“Never get married in college; it’s hard to get a start if a prospective employer finds you’ve already made one mistake.”
“God will not look you over for medals degrees or diplomas, but for scars.”
“Be pleasant until ten o’clock in the morning and the rest of the day will take care of itself.”
“An idea that is not dangerous is unworthy to be called an idea at all.”
“We work to become, not to acquire.”
“Character is the result of two things: mental attitude and the way we spend our time.”
“We awaken in others the same attitude of mind we hold toward them.”
“The teacher is the one who gets the most out of the lessons, and the true teacher is the learner.”
“The recipe for perpetual ignorance is: Be satisfied with your opinions and content with your knowledge.”
“A failure is a man who has blundered, but is not able to cash in the experience.”
“Many a man’s reputation would not know his character if they met on the street.”
“A pessimist? That’s a person who has been intimately acquainted with an optimist.”
“Life is just one damned thing after another.”
“The object of teaching a child is to enable him to get along without his teacher.”
“So long as governments set the example of killing their enemies, private individuals will occasionally kill theirs.”
“This will never be a civilized country until we spend more money for books than we do for chewing gum.”

Written in the Stars – Part VI of X: Rigel
Rigel is the brightest star in Orion, named after a hunter in Greek mythology. Its name likely comes from the Arabic phrase “rigl al-gabbar” – “the foot of the great one.”

Polish painter Kamil Lisek (born 1980) earned an honors degree in painting in 2007.

Written in the Stars – Part VII of X: Betelgeuse
Betelgeuse is the second-brightest star in the constellation Orion. Its name comes from the Arabic phrase “Yad al-Jauza” – “the hand of Orion.” (The Arabic character for ‘Y ‘was misread as ‘B’ by medieval translators, creating the initial ‘B’ in Betelgeuse.)

Ukrainian painter Tatiana Bahtova (born 1952) graduated from the Department of Arts and Drawing of Odessa State Pedagogical Institute.

Written in the Stars – Part VIII of X: Altair
Altair is the brightest star in the constellation Aquilla (from the Latin for “Eagle”). Its name comes from an abbreviation of the Arabic phrase “an-nasr at-ta’ir” – “the flying eagle.”

American Art – Part II of III: Mavis Smith

Artist Statement: “We come into contact with dozens of people on a daily basis, catch their eyes for a brief moment and move on, never knowing the intricate accumulation of experience that forms their reality. My work is about that moment – hinting at a narrative, yet remaining intentionally elusive.
My paintings are created by applying numerous semi-transparent layers of egg tempera on a true gesso ground. I rarely have a fully formed concept in mind when I begin a painting. Instead, I start out with a face or pose that intrigues me; then once I am caught up in the physical execution of the piece, other elements of the composition suggest themselves.”

Written in the Stars – Part IX of X: Aldebaran
Aldebaran is the brightest star in the constellation Taurus (from the Latin for “bull”). Its name comes from the Arabic “al-dabaran” – “the follower,” presumably because it appears to follow the Pleiades (“Seven Sisters”) star cluster in the night sky.


A Poem for Today

By Lloyd Schwartz


Every October it becomes important, no, necessary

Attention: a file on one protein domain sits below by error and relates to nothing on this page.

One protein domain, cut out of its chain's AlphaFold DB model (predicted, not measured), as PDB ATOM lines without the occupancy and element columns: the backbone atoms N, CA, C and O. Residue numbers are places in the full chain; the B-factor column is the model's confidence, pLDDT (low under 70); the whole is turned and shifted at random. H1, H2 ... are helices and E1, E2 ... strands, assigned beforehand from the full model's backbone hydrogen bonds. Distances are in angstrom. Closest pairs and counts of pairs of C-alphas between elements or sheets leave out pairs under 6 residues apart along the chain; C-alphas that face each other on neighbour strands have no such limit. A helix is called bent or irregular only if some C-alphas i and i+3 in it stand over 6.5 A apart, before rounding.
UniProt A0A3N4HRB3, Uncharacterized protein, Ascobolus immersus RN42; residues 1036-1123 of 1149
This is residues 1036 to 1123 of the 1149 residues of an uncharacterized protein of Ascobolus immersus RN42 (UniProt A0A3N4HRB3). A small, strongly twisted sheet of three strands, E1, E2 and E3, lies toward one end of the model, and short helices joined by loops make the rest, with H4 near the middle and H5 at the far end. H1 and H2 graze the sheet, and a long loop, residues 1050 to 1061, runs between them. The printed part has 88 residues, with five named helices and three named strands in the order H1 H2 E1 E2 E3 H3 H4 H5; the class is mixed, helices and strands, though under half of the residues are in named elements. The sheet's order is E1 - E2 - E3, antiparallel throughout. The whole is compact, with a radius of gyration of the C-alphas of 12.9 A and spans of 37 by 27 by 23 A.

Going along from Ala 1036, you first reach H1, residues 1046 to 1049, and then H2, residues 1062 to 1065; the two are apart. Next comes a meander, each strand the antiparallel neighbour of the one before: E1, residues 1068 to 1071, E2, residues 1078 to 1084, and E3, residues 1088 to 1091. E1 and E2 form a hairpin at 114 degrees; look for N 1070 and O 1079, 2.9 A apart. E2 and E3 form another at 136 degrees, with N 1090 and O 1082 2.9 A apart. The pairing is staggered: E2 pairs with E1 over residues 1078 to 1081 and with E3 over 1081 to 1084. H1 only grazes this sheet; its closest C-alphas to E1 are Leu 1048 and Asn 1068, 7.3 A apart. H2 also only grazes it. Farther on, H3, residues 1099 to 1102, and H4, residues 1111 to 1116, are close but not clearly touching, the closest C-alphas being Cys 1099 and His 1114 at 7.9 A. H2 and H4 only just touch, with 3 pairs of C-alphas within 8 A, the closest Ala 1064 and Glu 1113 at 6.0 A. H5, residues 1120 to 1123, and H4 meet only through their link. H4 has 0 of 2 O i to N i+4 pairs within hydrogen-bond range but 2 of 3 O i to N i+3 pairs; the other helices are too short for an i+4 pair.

to see the leaves turning, to be surrounded
by leaves turning; it’s not just the symbolism,
to confront in the death of the year your death,
one blazing farewell appearance, though the irony
isn’t lost on you that nature is most seductive
when it’s about to die, flaunting the dazzle of its
incipient exit, an ending that at least so far
the effects of human progress (pollution, acid rain)
have not yet frightened you enough to make you believe
is real; that is, you know this ending is a deception
because of course nature is always renewing itself—
the trees don’t die, they just pretend,
go out in style, and return in style: a new style.


Is it deliberate how far they make you go
especially if you live in the city to get far
enough away from home to see not just trees
but only trees? The boring highways, road signs, high
speeds, 10-axle trucks passing you as if they were
in an even greater hurry than you to look at leaves:
so you drive in terror for literal hours and it looks
like rain, or snow, but it’s probably just clouds
(too cloudy to see any color?) and you wonder,
given the poverty of your memory, which road had the
most color last year, but it doesn’t matter since
you’re probably too late anyway, or too early—
whichever road you take will be the wrong one
and you’ve probably come all this way for nothing.


You’ll be driving along depressed when suddenly
a cloud will move and the sun will muscle through
and ignite the hills. It may not last. Probably
won’t last. But for a moment the whole world
comes to. Wakes up. Proves it lives. It lives—
red, yellow, orange, brown, russet, ocher, vermilion,
gold. Flame and rust. Flame and rust, the permutations
of burning. You’re on fire. Your eyes are on fire.
It won’t last, you don’t want it to last. You
can’t stand any more. But you don’t want it to stop.
It’s what you’ve come for. It’s what you’ll
come back for. It won’t stay with you, but you’ll
remember that it felt like nothing else you’ve felt
or something you’ve felt that also didn’t last.

Written in the Stars – Part X of X: Deneb
Deneb is the brightest star in the constellation Cygnus (from the Ancient Greek “kuknos” – “swan”). Its name comes from the Arabic “dhanab” – “a tail.”

American Art – Part III of III: Michelle Doll

Michelle Doll earned a BFA, Cum Laude from Kent State University and an MFA, Cum Laude from the New York Academy of Art.